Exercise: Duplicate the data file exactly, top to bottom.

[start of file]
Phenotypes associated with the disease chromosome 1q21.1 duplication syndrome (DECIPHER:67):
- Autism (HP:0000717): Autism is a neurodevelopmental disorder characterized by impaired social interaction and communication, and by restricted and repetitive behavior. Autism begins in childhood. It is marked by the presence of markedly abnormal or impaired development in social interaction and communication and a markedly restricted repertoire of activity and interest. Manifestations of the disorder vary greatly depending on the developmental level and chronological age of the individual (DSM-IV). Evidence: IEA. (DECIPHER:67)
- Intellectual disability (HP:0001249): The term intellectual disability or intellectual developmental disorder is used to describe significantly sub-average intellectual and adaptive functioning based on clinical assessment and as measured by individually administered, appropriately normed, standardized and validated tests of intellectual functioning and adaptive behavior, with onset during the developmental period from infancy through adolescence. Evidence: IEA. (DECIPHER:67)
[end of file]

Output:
Phenotypes associated with the disease chromosome 1q21.1 duplication syndrome (DECIPHER:67):
- Autism (HP:0000717): Autism is a neurodevelopmental disorder characterized by impaired social interaction and communication, and by restricted and repetitive behavior. Autism begins in childhood. It is marked by the presence of markedly abnormal or impaired development in social interaction and communication and a markedly restricted repertoire of activity and interest. Manifestations of the disorder vary greatly depending on the developmental level and chronological age of the individual (DSM-IV). Evidence: IEA. (DECIPHER:67)
- Intellectual disability (HP:0001249): The term intellectual disability or intellectual developmental disorder is used to describe significantly sub-average intellectual and adaptive functioning based on clinical assessment and as measured by individually administered, appropriately normed, standardized and validated tests of intellectual functioning and adaptive behavior, with onset during the developmental period from infancy through adolescence. Evidence: IEA. (DECIPHER:67)